Nov 11, 2007

Why The WGA Is On Strike

You may or may not know that the Writers Guild of America is on strike. You may or may not care. But for those of us who are trying to make a living in the entertainment business, it does matter.

The issue is over residuals. Networks don't want to pay writers a piddly 2 1/2 percent residuals for shows broadcast over internet. And everything is going to the internet. And if writers don't get them, you think we actors will? My brother-in-law was an accountant for MCA Universal. He saw where the money went. It's one reason he left entertainment biz. Studio chiefs and networks make gazillions of dollars. And they charge their lavish lifestyles to a production. Because they can.

The Youtube video below will explain it all. or read this blog posting from Ed Bernero, producer of Criminal Minds .

Nov 6, 2007

Take me back to 1977

Larry got this email with a bunch of pics from the JC Penny Catalog, 1977. It looked like it had been circulating around, so I did some sleuthing and found the original. It's a blog posting on 15minutelunch. Here are some previews. Seriously did anyone ever wear this?
Or take a dump while sitting on this? I don't want to steal the blogger's thunder. Go check out the original post.

Nov 4, 2007

My letter in the Times

Every once and a while an article prompts me to write a letter to the editor. Like downward spiral musings of Chrissy Hitchens in "Why Women Aren't Funny." Vanity Fair published part of my response, along with scores of other women. And I got a good rant of it on Burnside. A week and a half ago, LA Times writer Carina Chocano "No Laughing Matter For Actresses" about the dearth comedy roles for women. Which is probably a better examination of the issue. Anyway, they published my letter in the Sunday Calendar Letters today! I don't know if it's available online but it's on Page E2 of Today's times. Aw heck, here it is. ...

Nov 1, 2007

Purple State of Mind, Take This Bread.

I've been feeling a bit overwhelmed this week with the amount of work I've got to do on my book; As well as depressed over how little I've managed to do, and how little I've been contributing financially in my marriage. Not to mention my car has been in the shop for 8 days.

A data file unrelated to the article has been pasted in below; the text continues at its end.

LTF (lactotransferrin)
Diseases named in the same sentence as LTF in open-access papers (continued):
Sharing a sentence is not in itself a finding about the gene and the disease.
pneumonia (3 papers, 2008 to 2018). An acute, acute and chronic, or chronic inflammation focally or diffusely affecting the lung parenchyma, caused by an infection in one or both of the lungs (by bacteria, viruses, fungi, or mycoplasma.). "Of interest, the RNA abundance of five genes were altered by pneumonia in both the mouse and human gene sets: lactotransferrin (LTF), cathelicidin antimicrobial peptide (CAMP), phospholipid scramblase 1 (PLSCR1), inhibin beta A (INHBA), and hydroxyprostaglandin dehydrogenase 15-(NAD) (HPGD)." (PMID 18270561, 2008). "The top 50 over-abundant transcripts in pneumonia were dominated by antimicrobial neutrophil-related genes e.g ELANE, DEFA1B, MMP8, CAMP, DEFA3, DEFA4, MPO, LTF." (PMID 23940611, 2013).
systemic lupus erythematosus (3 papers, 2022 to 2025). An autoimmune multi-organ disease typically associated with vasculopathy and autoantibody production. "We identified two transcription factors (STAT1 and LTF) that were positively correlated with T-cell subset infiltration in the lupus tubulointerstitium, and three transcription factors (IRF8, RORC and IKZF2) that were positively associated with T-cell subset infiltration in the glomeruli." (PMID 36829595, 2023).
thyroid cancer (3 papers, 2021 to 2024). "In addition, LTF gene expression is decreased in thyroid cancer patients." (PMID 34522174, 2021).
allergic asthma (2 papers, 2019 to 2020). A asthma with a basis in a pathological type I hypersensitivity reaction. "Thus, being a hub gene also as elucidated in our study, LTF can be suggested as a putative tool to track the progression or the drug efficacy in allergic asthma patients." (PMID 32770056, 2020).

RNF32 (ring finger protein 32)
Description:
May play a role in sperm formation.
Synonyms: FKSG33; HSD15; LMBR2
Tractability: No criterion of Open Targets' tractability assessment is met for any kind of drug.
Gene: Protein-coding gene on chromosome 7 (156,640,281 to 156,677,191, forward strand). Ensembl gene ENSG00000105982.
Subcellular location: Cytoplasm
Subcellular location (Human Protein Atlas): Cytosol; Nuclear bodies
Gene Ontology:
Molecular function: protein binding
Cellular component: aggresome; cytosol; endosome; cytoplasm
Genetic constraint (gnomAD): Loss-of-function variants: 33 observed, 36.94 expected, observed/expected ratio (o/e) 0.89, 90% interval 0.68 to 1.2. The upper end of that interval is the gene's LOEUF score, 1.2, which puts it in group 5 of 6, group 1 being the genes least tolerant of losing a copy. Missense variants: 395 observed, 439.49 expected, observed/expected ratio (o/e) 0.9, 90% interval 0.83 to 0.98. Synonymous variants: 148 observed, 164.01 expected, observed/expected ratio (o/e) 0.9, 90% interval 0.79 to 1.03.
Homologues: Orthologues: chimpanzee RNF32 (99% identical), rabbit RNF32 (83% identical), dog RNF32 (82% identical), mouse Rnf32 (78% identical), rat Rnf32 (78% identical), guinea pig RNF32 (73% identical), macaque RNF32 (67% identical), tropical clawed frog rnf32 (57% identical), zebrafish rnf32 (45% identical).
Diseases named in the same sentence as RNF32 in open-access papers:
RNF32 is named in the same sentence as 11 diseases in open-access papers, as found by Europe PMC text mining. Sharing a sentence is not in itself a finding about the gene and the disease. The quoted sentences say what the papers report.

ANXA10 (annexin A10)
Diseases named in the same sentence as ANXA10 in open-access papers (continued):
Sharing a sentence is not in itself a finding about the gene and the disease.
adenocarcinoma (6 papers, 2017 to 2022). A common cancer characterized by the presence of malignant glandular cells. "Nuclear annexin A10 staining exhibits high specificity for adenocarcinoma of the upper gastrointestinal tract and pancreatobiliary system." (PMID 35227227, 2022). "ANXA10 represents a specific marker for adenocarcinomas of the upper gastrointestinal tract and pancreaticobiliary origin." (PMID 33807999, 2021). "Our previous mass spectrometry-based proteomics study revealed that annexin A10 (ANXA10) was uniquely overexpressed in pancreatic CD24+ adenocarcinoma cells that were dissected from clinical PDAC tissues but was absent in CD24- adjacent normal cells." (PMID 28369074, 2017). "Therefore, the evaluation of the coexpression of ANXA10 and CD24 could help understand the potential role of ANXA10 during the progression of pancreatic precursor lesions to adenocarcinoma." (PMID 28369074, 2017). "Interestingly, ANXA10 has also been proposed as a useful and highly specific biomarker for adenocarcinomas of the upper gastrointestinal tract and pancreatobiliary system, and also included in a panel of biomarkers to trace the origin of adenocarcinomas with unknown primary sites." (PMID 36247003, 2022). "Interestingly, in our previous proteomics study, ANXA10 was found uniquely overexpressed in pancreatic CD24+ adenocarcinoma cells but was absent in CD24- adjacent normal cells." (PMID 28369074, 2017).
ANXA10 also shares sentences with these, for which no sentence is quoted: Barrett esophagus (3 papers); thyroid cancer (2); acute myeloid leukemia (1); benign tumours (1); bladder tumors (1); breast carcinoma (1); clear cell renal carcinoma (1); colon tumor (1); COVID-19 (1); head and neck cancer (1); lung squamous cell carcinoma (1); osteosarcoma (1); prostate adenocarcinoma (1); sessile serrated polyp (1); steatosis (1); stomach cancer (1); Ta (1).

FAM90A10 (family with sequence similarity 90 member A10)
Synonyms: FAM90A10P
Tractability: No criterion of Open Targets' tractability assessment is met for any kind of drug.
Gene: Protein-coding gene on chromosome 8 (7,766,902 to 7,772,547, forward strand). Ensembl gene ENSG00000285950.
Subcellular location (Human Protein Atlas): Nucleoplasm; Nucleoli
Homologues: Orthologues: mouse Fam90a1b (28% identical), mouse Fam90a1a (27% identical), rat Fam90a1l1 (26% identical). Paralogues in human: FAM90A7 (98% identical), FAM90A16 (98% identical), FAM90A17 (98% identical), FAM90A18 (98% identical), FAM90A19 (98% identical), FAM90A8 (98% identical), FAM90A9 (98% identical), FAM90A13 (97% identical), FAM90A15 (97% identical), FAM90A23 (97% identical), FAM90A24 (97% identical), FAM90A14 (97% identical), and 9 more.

Last week Larry was shooting a video, which was great because that meant he didn't have to write boring fund raising copy. But for the second time we've missed a screening our friend Craig Detweiller's film, A Purple State of Mind.
It opened the City of Angels Film Festival last week. Craig co-chairs Fuller Theological Seminary's Reel Spirituality program, where they integrate faith and film. Here's a synopsis from the Purple website

Craig Detweiler and John Marks have known each other for twenty-five years. When they roomed together as sophomores at Davidson College, they were devout Christians. It was Craig's first year in the faith, John's last. After college, they parted ways, and when they met again, years later, they never talked about what happened... until now... Their conversation starts as a bull session between pals and becomes a story about how people make friends, and how they lose them; how people change, how they grow, and how they deal with the big stuff: death, sex, the meaning of life, God. The conversation between Craig and John captures in all its intimacy and difficulty a one on one reckoning between two people who want to understand each other but won't compromise their beliefs.

Now this is a film I am determined to see, and I don't want to wait for Netflix.

I emailed Craig my apologies and frustration over missing his film. I also wanted to tell him about a book I stumbled upon. Take This Bread by Sara Miles. An amazing story of a terribly inconvenient, 21st century conversion. Here's an excerpt I condensed from her prologue....

Mine is a personal story of an unexpected and terribly inconvenient Christian conversion, told by a very unlikely convert: a blue-state, secular intellectual; a lesbian, a left-wing journalist with a habit of skepticism. I'm not the person my reporter colleagues ever expected to see exchanging blessings with street-corner evangelists. I'm hardly the person George Bush had in mind to be running a “faith-based charity.” ....

... At a moment when right-wing American Christianity is ascendant, when religion worldwide is rife with fundamentalism and exclusionary ideological crusades, I stumbled into a radically inclusive faith centered on sacraments and action. What I found wasn't about angels, or going to church, or trying to be “good” in a pious, idealized way. It wasn't about arguing a doctrine--the Virgin birth, predestination, the sinfulness of homosexuality and divorce––or pledging blind allegiance to a denomination. I was, as the prophet said, hungering and thirsting for righteousness. I found it at the eternal and material core of Christianity: body, blood, bread, wine poured out freely, shared by all. I discovered a religion rooted in the most ordinary yet subversive practice: a dinner table where everyone is welcome, where the poor, the despised and the outcasts are honored. ... In this book I look at the Gospel that moved me, the bread that changed me and the work that saved me, to begin a spiritual and an actual communion across the divides.

You can read more about Sara and her book on her website.

For more on Craig and his movie, check out A Purple State Of Mind. They're taking their show on the road, so check the Purple Website to see if it's coming to your town.

Halloween is over. Today is All Saint's Day. I'm inspired by saints everywhere who are living out their faith, no matter how inconvenient, difficult or challenging.

And now I'll get back to my book and stop whining ...